Kentucky Derby

Kentucky Derby: What to expect when the race begins

LOUISVILLE — It can't quite be termed a fall from grace because the subject in question has yet to do a thing wrong.

But in most any other year, being the undefeated winner of the Grade I Wood Memorial would be enough — enough to dominate the pre-race buzz and, at the very least, enough to secure favoritism heading into the first Saturday in May.

Verrazano has trained without a hitch since arriving on the Churchill Downs backstretch in advance of his expected start in the 139th Kentucky Derby, but the unblemished colt is surrounded by a fistful of classmates who are doing a good job of touting their own talents.

The colt is the headline player of the five-horse arsenal that trainer Todd Pletcher plans to saddle in the Derby, but the pendulum of hype has swung decidedly in the direction of Grade I Florida Derby winner Orb, among others, in recent days.

Orb was designated the 7-2 morning-line favorite by oddsmaker Mike Battaglia, and public support for Orb was bolstered by his sublime 4-furlong workout in 47.80 seconds on Monday. And of Pletcher's five, Louisiana Derby winner Revolutionary is regarded as the one who has consistently gotten over the Churchill track in the most impressive fashion.

Even Normandy Invasion, who ran second to Verrazano in the Wood Memorial, has seemingly garnered more chatter in recent days, boasting 8-1 odds in early betting as of noon Friday compared to 11-1 on Verrazano.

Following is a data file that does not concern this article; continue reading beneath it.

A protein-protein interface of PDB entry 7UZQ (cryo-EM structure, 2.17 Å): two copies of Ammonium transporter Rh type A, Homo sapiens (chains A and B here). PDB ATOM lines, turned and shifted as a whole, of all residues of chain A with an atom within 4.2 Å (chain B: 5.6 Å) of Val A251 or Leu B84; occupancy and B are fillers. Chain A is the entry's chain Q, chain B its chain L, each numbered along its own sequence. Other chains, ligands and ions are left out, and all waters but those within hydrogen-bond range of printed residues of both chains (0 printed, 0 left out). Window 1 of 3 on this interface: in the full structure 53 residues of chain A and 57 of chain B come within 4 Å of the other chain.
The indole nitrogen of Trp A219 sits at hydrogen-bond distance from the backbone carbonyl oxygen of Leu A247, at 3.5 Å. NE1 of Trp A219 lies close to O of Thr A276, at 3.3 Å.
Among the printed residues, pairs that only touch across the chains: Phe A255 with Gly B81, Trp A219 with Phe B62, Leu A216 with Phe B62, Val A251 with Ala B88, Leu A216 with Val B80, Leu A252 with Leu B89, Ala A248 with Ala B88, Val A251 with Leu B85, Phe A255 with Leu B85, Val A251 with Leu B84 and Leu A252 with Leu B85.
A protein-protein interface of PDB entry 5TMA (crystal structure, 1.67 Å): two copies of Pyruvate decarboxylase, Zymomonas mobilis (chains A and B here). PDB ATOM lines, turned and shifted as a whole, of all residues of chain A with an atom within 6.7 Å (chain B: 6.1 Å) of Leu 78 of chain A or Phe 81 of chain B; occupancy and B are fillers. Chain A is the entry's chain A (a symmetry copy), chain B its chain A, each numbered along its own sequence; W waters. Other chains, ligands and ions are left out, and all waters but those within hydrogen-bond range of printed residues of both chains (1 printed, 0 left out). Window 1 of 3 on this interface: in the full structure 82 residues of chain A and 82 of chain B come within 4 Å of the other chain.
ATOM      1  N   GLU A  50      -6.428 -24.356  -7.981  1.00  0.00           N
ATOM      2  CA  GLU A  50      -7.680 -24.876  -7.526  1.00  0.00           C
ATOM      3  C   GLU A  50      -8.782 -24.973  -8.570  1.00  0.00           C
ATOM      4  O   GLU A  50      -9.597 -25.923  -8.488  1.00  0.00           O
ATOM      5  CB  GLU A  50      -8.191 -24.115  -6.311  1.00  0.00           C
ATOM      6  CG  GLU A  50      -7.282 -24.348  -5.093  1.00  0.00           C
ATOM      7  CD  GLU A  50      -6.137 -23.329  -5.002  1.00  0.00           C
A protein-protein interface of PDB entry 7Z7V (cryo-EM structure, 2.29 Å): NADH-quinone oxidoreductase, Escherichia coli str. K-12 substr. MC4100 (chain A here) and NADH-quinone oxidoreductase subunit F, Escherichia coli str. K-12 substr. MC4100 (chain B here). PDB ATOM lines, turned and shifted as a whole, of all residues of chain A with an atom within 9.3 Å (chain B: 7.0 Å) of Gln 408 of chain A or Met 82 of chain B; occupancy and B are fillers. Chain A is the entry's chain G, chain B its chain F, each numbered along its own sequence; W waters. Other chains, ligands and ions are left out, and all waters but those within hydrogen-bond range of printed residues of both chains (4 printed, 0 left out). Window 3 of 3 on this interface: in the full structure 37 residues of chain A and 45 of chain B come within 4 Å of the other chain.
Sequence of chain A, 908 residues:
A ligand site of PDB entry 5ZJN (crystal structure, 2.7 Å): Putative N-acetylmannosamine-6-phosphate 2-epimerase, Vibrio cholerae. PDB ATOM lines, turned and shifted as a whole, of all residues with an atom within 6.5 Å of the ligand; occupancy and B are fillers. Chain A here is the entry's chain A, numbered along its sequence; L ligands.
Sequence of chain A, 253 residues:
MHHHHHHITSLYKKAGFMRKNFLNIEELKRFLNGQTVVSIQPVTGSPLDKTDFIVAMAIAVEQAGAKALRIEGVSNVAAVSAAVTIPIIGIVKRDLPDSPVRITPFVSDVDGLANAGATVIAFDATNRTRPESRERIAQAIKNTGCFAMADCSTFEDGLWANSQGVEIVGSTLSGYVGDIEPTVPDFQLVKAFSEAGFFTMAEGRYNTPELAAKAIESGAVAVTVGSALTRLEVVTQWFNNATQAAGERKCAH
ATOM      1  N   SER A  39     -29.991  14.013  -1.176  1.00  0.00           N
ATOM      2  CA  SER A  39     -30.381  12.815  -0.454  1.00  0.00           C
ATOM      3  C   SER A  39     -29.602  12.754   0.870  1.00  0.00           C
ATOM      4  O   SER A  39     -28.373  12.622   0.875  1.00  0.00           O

"It doesn't matter. I think it's an advantage (not to be favored) — more pressure on the favorite," Pletcher said of Verrazano. "I think Orb will be the favorite (at post time). He won three in a row. I think some people are perceiving his last prep to be stronger than the Wood.

"It don't really matter to me who the favorite is. It has no bearing to me."

Rightly, Pletcher and his brethren are most concerned with the result. That, and a weather forecast that could lead to a wet track.

With rain predicted for Saturday, those contenders with experience running on an off track are grinning. Gotham Stakes winner and Wood Memorial third-place finisher Vyjack won by 53/4 lengths over a sloppy Aqueduct track in December, and Florida Derby runner-up Itsmyluckyday also has mud form, winning over a sloppy Calder surface last August.

Orb and Verrazano are among those who have never run over a wet track, but one Derby entrant who has demonstrated that he doesn't like such conditions is Rebel Stakes winner Will Take Charge.

The D. Wayne Lukas trainee was sixth in the Grade III Southwest Stakes over a sloppy Oaklawn surface, and he seemed to be spinning his wheels throughout.

"There's not much you can do," said Chad Brown, trainer of Normandy Invasion. "I generally don't train on wet tracks. I'm also of the opinion that they are either going to like the wet track or they're not. I don't know that you can teach them to like it."

How controlled the pace will be early on has also been a keen topic. With the new points system effectively eliminating sprinters from the mix, some wonder whether the early fractions will come in more tepid than has previously been the Derby norm.

Santa Anita Derby winner Goldencents is almost certain to be on or right off the lead; Sam F. Davis winner Falling Sky also could be there.

"Every time you think there is no pace, there ends up being big pace. When you think there is going to be big pace, there is no pace," said Hall of Famer Shug McGaughey, trainer of Orb. "I think one thing with the No. 16 post is we can anticipate that if it looks like two or three of them are wanting to go, which I anticipate will happen, I anticipate maybe more pace than what we were thinking about."

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